ATLANTA — Lack of exercise may be as strongly linked to heart disease as are three better-known culprits: smoking, high blood pressure and high cholesterol, the national Centers for Disease Control said Thursday.
Prompted by a lack of solid findings in previous research on physical activity and heart disease, the CDC undertook a two-year analysis of 43 studies on the topic.
When suspected flaws in some of those studies were taken into account and removed, the CDC said, researchers were left with "a consistent statistically significant association" between a lack of exercise and coronary heart disease.
Rates Activity Levels
The CDC found that people at the lowest levels of physical activity had a risk of heart disease 1.9 times greater than those at the highest level. That risk is statistically similar to the increased risks for pack-a-day smokers, people with high blood pressure and those with elevated serum cholesterol levels.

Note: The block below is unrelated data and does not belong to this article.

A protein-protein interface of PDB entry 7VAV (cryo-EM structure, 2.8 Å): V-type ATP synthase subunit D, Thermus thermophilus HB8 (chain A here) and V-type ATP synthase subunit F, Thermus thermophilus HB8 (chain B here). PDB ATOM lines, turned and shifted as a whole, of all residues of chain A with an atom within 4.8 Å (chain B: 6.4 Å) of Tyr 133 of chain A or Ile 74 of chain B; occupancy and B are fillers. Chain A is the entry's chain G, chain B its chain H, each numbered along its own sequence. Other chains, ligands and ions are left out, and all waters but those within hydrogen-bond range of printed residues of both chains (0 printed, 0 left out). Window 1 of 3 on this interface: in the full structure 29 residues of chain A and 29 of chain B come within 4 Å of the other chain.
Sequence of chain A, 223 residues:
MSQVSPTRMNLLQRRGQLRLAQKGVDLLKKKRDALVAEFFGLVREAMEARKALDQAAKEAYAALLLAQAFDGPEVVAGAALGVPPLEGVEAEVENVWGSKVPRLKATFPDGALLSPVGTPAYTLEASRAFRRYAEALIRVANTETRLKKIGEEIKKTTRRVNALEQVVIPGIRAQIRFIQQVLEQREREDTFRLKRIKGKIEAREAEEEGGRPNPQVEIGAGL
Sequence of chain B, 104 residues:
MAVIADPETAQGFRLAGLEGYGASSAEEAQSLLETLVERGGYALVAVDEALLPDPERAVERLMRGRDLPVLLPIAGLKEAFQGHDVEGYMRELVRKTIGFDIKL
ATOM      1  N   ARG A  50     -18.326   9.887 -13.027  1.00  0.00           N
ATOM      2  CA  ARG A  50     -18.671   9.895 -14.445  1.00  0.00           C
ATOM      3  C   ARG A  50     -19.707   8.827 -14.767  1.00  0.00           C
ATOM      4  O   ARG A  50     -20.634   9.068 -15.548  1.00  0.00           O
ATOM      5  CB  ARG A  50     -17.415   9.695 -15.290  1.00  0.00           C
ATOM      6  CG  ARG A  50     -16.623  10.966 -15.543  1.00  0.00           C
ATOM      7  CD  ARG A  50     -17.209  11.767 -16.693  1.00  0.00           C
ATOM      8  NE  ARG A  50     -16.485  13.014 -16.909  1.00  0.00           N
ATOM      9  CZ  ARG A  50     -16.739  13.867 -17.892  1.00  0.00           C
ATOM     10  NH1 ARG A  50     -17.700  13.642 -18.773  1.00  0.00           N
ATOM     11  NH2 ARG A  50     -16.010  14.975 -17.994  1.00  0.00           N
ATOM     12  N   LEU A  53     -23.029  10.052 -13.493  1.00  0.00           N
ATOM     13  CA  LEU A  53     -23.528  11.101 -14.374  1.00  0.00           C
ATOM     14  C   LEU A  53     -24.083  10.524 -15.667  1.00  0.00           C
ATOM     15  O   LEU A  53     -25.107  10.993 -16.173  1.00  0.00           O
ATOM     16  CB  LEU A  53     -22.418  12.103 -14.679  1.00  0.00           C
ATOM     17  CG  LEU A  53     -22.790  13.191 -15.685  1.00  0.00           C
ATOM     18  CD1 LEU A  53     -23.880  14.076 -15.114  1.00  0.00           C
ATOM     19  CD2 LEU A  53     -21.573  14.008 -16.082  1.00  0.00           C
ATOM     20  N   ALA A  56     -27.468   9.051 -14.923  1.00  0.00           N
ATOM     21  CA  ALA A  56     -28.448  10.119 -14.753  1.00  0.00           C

"The results indicate that physical inactivity raises your risk of coronary heart disease," said Dr. Carl Caspersen, a researcher with the Atlanta-based CDC.
The problems found with previous studies included imprecise definitions of inactivity, Caspersen said. "When you improve the measurement of physical activity, you improve the ability to find a significant association" between lack of exercise and an increased risk of heart disease, he said.
CDC researchers said lack of exercise may be a much more serious problem than other risk factors for heart disease, because it is so much more widespread.
Fifty-nine percent of Americans exercise less than three 20-minute sessions a week, the CDC noted. By contrast, 18% smoke a pack of cigarettes each day, 10% have high cholesterol and 10% have uncontrolled high blood pressure.